A question I often get asked by patients, journalists, friends and family is not so much how to look after our skin in the sun (thankfully many of us are well up to date on the precautions we need to take to protect our skin) but more, what to do if the dreaded happens? That’s right, what happens when we get burnt? Here’s a detailed look into some of the questions that arise when it comes to sunburn and how to act accordingly. Hopefully this also acts as a good reminder that sunburn comes with some tricky consequences so please always remember to wear SPF and protect, protect, protect.
Once you have been burnt, how quickly does burn take to show?
Sunburn is a radiation burn to the skin. It can happen on sunny days or cloudy days because UV light penetrates through clouds. The skin can burn in as little as 10 minutes and turn red within an hour. The skin can continue to redden over the next 4-24 hours and can take days to heal. In the long term it increases your risk of skin cancer. You cannot always see or feel your sunburn, especially with the glare of the sun and any gentle breeze. It can become much more obvious once you move into the shade or indoors and with the passage of time.
What’s the first thing you should do when you notice sunburn? Is it too late to apply cream at this stage?
Sunburn is an inflammatory response in the tissue caused by DNA damage from the radiation. There are a few things that you can do if you think you have burnt your skin. Apply cool packs to the burnt area try to reduce the heat in the tissue. This will minimise the impact of the burn. If you haven’t got cool packs then have a cool shower/bath and avoid any petroleum jelly products as they trap heat in the skin. I recommend soothing aloe or moisturising shea butter (fragrance free) to moisturise the damaged skin. Stay in the shade with loose clothing on and apply a 1% hydrocortisone cream to reduce inflammation and itch. If you develop large blisters and/or a fever then seek medical attention. In some cases heat stroke accompanies the burn so look out for symptoms like dehydration, confusion, fever, chills, rapid pulse and get help if you notice any of these. Sunburn dehydrates you so drink plenty of fluids and flood your skin with antioxidants so grab an orange and some berries and get munching. Antioxidants will get to work by trying to neutralise the free radicals caused by the sunburn. You can even try some oral ibuprofen and anti-histamines to reduce any tissue swelling and damage. All episodes of sunburn are dangerous and significantly increase your future risk of skin cancer.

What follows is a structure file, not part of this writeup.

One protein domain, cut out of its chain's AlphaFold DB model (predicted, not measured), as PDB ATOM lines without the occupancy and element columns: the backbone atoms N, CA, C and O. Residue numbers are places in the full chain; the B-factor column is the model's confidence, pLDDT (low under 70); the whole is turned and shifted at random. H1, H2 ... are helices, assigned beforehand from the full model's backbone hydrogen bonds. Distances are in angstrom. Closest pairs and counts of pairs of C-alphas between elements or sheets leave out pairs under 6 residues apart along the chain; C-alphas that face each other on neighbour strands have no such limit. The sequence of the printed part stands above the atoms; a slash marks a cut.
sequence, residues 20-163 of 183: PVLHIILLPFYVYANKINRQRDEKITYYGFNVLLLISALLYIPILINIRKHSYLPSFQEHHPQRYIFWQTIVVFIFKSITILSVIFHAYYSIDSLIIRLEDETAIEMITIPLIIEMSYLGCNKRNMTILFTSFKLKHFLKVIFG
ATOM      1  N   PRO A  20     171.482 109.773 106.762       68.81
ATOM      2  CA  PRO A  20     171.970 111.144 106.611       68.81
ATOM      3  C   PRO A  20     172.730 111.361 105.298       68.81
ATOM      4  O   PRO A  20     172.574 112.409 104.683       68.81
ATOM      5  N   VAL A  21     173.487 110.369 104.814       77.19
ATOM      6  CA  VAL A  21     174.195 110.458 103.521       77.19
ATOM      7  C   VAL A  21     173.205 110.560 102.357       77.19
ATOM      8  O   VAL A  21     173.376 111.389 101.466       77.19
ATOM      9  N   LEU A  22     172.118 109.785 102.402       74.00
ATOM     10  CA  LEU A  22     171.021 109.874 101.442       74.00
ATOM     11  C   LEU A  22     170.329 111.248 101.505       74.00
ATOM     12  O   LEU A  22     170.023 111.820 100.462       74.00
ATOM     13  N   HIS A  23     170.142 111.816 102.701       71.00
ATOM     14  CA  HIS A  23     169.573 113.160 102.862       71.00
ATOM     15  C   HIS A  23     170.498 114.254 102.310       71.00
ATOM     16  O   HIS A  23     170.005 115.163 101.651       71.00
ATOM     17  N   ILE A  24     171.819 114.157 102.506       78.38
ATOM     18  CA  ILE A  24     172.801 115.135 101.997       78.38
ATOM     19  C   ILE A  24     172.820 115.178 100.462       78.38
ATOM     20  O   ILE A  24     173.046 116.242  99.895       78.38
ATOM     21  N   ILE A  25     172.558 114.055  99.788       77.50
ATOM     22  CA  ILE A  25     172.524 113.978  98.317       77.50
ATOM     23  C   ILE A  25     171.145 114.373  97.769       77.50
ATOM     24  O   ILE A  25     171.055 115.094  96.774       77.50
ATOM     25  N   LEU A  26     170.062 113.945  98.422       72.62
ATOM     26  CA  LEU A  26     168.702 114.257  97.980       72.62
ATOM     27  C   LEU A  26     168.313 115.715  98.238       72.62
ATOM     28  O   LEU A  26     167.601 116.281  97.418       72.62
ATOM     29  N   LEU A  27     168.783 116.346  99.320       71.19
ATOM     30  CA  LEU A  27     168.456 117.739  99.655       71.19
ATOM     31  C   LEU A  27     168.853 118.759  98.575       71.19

What are the most effective ingredients to deal with sunburn? Are products that claim to be after sun more effective than traditional moisturiser?
No product can cure or erase sunburn. Once the damage is done it’s done. But there are some products that can keep you more comfortable and can hydrate the skin while the damage heals. Most after sun lotions are there to help moisturise the skin and calm the inflammation. Th best after sun lotions have a high water content and high aloe vera content. I would recommend a fragrance free aloe gel. Try to avoid anything with oil or rich creams that can occlude the skin and trap heat in and instead opt for hydrating gels. Whilst true clinical effectiveness of aloe is yet to be established we know it has a cooling effect on the skin, has anti-septic properties and is safe to apply to sun burn.
How long should you keep sunburned skin out of the sun for?
Minimum 7 days but I would recommend 2-4 weeks to avoid repeat trauma to the area.
If you start peeling, is it ever okay to pick this? What is happening when your skin peels?
The skin peels after sunburn because the DNA in the skin cells is damaged so the dead cells slough off. Once the skin starts peeling off don’t pick it and don’t exfoliate the skin as these would traumatise the skin further. Just let it slough off naturally and moisturise the area well.
Is it normal for freckles/moles to change in appearance after a day in the sun? What’s normal, and what’s not normal?
Freckles and moles can grow and change shape if they are exposed to sunshine. Freckles in particular can rapidly change shape and size according to sun exposure. Even just a day of sun exposure can make them bigger, darker and more noticeable. Moles also can change shape and size in response to UV exposure but it tends to happen more slowly over weeks and months. UV light can change the structure of a mole and increase the risk of it becoming cancerous. Freckles are more obvious in summer (when the skin produces extra melanin to protect itself from UV radiation) and fade in the winter and then often disappear with increasing age. Moles on the other hand are always present once they form.